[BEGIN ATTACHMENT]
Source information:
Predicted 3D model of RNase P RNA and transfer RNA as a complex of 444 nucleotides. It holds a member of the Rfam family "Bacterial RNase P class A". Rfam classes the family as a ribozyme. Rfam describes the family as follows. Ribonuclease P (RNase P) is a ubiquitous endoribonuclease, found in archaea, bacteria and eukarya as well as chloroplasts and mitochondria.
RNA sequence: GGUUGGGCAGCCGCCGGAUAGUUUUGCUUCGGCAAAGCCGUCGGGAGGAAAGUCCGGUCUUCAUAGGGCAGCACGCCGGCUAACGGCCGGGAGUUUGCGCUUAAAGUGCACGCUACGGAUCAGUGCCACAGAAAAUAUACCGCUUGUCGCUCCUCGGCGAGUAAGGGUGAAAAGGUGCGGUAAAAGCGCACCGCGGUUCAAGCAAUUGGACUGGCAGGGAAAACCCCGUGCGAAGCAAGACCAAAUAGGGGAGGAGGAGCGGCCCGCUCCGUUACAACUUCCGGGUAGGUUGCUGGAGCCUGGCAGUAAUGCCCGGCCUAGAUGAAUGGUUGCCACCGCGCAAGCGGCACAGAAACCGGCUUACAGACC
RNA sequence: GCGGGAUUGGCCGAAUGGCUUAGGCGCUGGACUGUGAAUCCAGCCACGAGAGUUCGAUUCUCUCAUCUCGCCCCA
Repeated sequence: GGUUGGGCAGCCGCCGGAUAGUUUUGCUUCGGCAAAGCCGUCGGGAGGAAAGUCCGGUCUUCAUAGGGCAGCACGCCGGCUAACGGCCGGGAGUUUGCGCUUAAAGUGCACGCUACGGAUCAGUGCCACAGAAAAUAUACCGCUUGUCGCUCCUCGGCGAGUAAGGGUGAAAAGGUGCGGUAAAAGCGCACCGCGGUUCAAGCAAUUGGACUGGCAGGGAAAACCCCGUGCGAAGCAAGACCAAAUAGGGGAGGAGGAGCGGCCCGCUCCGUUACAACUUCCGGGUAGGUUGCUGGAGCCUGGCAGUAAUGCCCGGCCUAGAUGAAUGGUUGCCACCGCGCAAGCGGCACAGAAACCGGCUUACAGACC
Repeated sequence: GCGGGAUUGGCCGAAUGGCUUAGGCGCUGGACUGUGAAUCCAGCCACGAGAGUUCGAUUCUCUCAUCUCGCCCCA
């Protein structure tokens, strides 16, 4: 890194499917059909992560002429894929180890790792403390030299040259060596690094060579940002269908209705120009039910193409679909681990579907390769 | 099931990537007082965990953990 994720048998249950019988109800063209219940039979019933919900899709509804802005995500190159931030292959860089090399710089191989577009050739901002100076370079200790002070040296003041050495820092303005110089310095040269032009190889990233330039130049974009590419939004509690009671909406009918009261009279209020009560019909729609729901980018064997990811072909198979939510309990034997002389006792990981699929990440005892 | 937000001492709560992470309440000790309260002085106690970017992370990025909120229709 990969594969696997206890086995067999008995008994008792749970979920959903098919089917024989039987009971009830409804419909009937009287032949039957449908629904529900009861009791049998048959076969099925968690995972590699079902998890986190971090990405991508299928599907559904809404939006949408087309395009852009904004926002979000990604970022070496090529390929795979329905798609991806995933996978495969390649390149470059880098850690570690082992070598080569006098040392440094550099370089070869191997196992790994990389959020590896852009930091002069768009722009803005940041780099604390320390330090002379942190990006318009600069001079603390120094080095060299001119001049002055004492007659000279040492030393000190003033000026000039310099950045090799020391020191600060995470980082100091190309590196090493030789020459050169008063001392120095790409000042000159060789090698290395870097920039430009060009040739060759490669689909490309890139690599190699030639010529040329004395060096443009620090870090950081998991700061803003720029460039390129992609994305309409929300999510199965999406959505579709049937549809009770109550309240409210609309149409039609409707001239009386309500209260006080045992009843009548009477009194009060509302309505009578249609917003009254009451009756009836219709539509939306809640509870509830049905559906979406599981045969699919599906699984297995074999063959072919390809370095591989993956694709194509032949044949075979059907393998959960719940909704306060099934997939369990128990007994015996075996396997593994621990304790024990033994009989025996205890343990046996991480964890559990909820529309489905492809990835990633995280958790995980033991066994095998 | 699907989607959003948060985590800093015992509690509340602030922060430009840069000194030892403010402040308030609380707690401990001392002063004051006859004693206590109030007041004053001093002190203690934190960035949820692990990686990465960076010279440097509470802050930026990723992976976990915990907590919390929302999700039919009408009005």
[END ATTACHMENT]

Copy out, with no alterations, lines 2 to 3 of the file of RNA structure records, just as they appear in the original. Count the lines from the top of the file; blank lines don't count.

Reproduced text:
Predicted 3D model of RNase P RNA and transfer RNA as a complex of 444 nucleotides. It holds a member of the Rfam family "Bacterial RNase P class A". Rfam classes the family as a ribozyme. Rfam describes the family as follows. Ribonuclease P (RNase P) is a ubiquitous endoribonuclease, found in archaea, bacteria and eukarya as well as chloroplasts and mitochondria.
RNA sequence: GGUUGGGCAGCCGCCGGAUAGUUUUGCUUCGGCAAAGCCGUCGGGAGGAAAGUCCGGUCUUCAUAGGGCAGCACGCCGGCUAACGGCCGGGAGUUUGCGCUUAAAGUGCACGCUACGGAUCAGUGCCACAGAAAAUAUACCGCUUGUCGCUCCUCGGCGAGUAAGGGUGAAAAGGUGCGGUAAAAGCGCACCGCGGUUCAAGCAAUUGGACUGGCAGGGAAAACCCCGUGCGAAGCAAGACCAAAUAGGGGAGGAGGAGCGGCCCGCUCCGUUACAACUUCCGGGUAGGUUGCUGGAGCCUGGCAGUAAUGCCCGGCCUAGAUGAAUGGUUGCCACCGCGCAAGCGGCACAGAAACCGGCUUACAGACC